- n. Plural form of soothsayer.
“Such occurrences were omens from heaven, so he called his soothsayers to ask what it meant.”
“In addition to the manifestation of the will of the gods by means of oracles, the Greeks also believed that certain men, called soothsayers, were gifted with the power of foretelling future events from dreams, from observing the flight of birds, the entrails of sacrificed animals, and even the direction of the flames and smoke from the altar, &c.”
“The king trembled as he heard the words, vouchsafed his brother no answer, drank himself into unconsciousness that evening, and the next morning called the soothsayers, Magi and Chaldaeans together, in order to submit a question to them.”
“And now everyone's telling me the same's going to happen again - I just wouldn't bother getting on the plane down from Shetland if I believed all these so-called soothsayers.”
“Most economists might as well be called soothsayers - Professor John K Galbraith, 1970.”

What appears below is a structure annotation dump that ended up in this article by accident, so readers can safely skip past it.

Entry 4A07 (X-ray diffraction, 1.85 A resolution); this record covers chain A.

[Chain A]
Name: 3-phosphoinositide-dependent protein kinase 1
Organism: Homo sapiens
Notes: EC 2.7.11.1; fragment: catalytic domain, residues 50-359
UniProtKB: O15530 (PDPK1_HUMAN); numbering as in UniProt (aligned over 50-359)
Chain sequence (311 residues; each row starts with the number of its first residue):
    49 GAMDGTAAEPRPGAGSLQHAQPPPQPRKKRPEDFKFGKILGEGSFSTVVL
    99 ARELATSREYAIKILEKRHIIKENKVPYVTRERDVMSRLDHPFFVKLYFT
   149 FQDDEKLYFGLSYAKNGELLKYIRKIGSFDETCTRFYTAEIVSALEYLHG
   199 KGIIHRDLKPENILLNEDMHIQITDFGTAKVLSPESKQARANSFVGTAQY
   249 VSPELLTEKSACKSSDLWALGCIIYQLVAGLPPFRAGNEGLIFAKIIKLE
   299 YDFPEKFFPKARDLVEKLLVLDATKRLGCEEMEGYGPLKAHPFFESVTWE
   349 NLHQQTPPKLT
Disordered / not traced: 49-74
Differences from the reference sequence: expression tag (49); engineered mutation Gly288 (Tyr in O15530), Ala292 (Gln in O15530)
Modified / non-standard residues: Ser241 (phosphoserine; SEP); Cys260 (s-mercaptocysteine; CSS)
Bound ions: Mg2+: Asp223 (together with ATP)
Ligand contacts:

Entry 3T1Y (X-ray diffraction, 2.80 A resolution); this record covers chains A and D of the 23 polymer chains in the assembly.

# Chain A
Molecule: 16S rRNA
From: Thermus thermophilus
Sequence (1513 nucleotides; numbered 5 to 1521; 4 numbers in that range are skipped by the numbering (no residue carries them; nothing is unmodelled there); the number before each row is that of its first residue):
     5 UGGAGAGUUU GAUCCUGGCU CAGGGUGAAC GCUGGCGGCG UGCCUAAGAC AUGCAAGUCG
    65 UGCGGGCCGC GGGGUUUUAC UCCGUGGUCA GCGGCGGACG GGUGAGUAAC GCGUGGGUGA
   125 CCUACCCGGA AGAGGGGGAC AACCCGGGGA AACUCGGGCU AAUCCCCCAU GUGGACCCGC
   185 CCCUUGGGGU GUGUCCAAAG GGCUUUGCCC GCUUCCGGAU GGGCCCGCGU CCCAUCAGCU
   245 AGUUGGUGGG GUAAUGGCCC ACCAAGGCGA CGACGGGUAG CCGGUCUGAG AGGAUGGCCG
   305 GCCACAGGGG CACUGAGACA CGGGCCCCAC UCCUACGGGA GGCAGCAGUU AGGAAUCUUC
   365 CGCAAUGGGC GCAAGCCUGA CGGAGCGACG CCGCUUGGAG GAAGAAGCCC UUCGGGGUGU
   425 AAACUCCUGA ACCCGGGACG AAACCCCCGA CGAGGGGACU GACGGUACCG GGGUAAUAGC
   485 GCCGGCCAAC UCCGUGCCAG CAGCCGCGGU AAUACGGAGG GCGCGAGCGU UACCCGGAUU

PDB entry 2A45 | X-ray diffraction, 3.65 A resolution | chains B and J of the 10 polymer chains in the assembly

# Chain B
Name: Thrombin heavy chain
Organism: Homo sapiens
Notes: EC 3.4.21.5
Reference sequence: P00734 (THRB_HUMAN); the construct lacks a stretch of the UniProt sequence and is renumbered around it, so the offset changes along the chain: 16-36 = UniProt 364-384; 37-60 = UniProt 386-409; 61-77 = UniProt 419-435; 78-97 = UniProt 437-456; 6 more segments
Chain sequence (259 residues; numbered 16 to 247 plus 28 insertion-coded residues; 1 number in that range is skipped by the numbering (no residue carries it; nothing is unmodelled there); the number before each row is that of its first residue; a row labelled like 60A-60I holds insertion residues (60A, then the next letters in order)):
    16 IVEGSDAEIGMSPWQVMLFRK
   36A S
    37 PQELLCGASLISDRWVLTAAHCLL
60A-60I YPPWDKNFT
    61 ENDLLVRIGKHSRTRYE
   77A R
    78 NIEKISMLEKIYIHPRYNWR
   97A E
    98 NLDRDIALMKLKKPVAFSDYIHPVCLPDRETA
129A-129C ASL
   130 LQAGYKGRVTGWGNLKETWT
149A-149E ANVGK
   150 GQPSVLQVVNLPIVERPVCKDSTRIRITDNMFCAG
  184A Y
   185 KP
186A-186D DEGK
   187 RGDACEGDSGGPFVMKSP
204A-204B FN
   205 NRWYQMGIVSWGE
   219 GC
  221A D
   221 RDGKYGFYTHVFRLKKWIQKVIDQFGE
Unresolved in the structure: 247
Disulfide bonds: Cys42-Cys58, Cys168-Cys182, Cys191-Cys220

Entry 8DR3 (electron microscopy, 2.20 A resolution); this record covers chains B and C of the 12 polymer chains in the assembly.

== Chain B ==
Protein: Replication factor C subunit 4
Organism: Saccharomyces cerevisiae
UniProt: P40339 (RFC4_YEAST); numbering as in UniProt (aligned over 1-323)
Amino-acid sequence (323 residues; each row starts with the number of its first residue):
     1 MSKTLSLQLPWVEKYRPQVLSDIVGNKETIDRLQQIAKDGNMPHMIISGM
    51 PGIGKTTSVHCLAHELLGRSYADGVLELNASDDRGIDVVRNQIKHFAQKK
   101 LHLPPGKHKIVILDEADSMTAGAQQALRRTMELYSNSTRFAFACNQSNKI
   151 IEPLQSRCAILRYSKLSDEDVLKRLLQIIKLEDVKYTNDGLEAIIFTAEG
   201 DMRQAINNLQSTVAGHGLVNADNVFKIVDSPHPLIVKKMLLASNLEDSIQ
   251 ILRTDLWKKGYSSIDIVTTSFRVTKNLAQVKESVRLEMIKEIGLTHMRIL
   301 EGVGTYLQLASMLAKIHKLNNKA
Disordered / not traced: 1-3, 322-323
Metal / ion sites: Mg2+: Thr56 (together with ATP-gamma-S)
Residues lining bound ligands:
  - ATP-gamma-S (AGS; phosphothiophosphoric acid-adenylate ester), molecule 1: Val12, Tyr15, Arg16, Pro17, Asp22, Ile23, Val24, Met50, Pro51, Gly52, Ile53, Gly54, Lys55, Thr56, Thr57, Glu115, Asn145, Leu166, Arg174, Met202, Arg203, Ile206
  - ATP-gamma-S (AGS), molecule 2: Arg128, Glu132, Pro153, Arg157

“It's that time of year now where all these so-called soothsayers come crawling out of the knobwork.”
“Look, in the Bible it tells you that soothsayers, meaning mediums and people like that, are wicked, right?”
“-- But in relation to the insects of Ceylon the admiration of their colours is still less exciting than the astonishment created by the forms in which some of the families present themselves; especially the "soothsayers" (_Mantidæ_) and "walking leaves.”
“-- But the admiration of colours is still less exciting than the astonishment created by the forms in which some of the insect families present themselves, especially the "soothsayers”
“Many, like Raja Petra Kamaruddin have become the Nostradamuses of our time - "soothsayers" in a world of "Dragon-slayers".”
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